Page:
A Better Future for Our Children
High-quality early care and education are essential to the health, development and future success of children. Efforts to support healthy development—from prenatal support to access to high-quality early childhood development programs to successful transitions to kindergarten—can help children arrive at school ready to learn and thrive. Access to high-quality early care and education in Western North Carolina is problematic due to multiple factors, including a shortage of qualified teachers, underfunding from the public sector, and a lingering (though diminishing) attitude that parents alone are responsible for the development of their children. Strong community collaborations are an important part of overcoming those obstacles and advocating for improvements to the early childhood systems that could lead to lasting change.
High-quality early care and education are essential to the health, development and future success of children.
Providing Support for the Youth of Western North Carolina
Since CFWNC began focusing a portion of its grant dollars on improving early childhood outcomes, local Partnerships for Children and independent nonprofits affiliated with the North Carolina Partnership for Children, have been some of our most energetic and effective partners. One of these local partnerships, the Region A Partnership for Children (RAPC), administers North Carolina’s Smart Start and NC Pre-K initiatives in the seven western-most counties of North Carolina and on the Qualla Boundary. RAPC’s mission is to improve the quality of life for young children and families in western North Carolina by encouraging advocacy and collaboration and funding services that focus on prevention and early intervention. Importantly, collaboration is a major thrust of that mission.
According to Janice Edgerton, Executive Director of RAPC, collaboration is one of the reasons “the local partnerships and Smart Start were created in the first place. [Our work] requires engagement of all systems with which children and families interact. What I know is that, without the collaboratives, our work would be much more difficult.” RAPC noted that, in its work with the Great by Eight collaborative in Haywood County and Swain County’s Growing Our Future initiative, organizations discovered new information about resources and needs in their communities, exhibited a high degree of enthusiasm about the opportunity to network with other community organizations with which they might not interact in the ordinary course of their operations, and exhibited significant agreement about RAPC’s approach of supporting children and families in a holistic and coordinated fashion. Edgerton also noted that, although using the Pathways to Grade Level Reading, the NC Early Childhood Action Plan and local data from NC Child in considering and planning helps to galvanize and energize the teams in sharing a unified mission, ”it is crucial to understand that each community is unique and that success requires operating with each community’s history, culture, and mannerism in mind. We have to be intent on learning from each other all the time.”
CFWNC has also developed strong relationships with other local partnerships.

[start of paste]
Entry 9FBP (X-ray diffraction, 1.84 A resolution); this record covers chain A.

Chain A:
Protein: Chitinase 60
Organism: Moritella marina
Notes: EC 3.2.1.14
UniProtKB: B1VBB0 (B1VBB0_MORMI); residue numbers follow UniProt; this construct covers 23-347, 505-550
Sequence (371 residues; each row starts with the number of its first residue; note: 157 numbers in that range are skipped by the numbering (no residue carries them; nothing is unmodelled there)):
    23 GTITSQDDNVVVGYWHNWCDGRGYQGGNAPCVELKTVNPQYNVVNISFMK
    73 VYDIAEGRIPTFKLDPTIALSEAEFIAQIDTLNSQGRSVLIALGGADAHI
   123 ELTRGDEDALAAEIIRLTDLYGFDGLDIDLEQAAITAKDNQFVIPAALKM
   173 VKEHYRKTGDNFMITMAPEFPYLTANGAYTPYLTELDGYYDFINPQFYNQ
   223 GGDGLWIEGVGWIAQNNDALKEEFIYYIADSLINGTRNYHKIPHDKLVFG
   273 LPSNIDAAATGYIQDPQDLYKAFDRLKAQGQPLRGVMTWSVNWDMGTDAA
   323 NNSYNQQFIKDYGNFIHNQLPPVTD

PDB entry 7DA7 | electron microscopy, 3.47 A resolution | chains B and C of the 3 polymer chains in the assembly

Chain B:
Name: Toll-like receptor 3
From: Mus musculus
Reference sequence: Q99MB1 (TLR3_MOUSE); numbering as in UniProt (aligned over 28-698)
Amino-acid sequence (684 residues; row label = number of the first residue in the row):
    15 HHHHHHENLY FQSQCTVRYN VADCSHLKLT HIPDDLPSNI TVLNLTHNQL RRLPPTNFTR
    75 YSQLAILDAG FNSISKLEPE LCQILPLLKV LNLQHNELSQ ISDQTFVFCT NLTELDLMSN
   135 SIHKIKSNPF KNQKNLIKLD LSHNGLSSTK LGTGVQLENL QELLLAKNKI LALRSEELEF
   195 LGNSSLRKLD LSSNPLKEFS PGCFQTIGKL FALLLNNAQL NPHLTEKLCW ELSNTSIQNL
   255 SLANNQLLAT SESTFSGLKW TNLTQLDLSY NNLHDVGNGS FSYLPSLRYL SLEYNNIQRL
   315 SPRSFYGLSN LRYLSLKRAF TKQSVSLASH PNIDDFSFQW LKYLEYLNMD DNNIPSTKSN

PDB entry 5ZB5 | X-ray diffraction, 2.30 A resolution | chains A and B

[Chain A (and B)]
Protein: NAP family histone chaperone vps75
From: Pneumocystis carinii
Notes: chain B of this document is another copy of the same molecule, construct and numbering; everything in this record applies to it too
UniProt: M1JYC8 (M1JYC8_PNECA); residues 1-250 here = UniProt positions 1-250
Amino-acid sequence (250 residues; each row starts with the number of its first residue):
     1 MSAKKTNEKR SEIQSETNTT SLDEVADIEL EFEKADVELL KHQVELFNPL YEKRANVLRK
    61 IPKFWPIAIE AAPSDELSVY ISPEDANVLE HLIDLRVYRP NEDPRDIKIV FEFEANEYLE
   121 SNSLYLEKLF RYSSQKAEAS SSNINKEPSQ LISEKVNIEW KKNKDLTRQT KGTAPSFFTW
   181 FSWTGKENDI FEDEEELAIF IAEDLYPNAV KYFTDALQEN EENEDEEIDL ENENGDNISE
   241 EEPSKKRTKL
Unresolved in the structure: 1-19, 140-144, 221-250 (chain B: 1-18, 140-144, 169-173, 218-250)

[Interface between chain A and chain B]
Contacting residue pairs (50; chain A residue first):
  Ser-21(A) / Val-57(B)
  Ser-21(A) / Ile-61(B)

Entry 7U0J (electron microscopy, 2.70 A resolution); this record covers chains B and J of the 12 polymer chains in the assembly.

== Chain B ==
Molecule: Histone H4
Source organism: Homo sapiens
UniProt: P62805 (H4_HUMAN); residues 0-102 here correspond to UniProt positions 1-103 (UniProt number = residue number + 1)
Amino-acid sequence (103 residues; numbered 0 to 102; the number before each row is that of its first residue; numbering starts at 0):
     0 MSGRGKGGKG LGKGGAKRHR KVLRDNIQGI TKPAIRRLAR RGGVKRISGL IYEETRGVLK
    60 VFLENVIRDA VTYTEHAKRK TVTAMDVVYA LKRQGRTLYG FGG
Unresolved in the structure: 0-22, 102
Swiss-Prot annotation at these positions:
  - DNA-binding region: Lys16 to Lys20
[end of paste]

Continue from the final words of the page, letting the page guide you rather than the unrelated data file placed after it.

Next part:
How We're Making a Difference
Investing in the expansion of high-quality early care and education will improve quality of life throughout the region and lead to a stronger economy and more vibrant communities. Since 2011, CFWNC has made grants to effective, evidence-based programs and has supported advocacy encouraging systems-level changes in early childhood development.
Goals: Support every young child in Western North Carolina in realizing his or her full potential and to improve educational and development outcomes for children ages 0-5 in Western North Carolina.
Strategies: CFWNC makes grants to: (1) raise public awareness of the importance of investing in early childhood development; (2) initiate or continue evidence-based early childhood development programs; and (3) advocate for changes to public policy that will enhance the lives of young children in our region.
Strengthening the Region
Grant Supporting SistasCaring4Sistas Doula Program
The disparity in infant mortality between black and white babies in Buncombe County is significant: four black infants die for every one white infant -- higher than state and national averages. SistasCaring4Sistas Community Based Doulas’ mission is to eradicate disparities in maternal and infant mortality by providing education and doula services to families who face adverse maternal health outcomes before, during and after pregnancy. The program focuses on families of color and builds on CFWNC’s support of home visitation programs such as the Nurse Family Partnership and Parents as Teachers.
Funds are supporting the salary of a full-time doula while MAHEC waits for Medicaid Transformation to begin reimbursing for doula services, allowing an additional 24 pregnant women to access services annually. Significant evidence supports the effectiveness of doula programs. Data demonstrates the link between doulas and higher rates of breastfeeding, decreased rates of Cesarean section deliveries, decreased length of labor, improved mother-infant interactions and decreased evidence of maternal depression. These results highlight the doula's role in strengthening parent-child bonds and promoting healthy intellectual and emotional development for the new baby.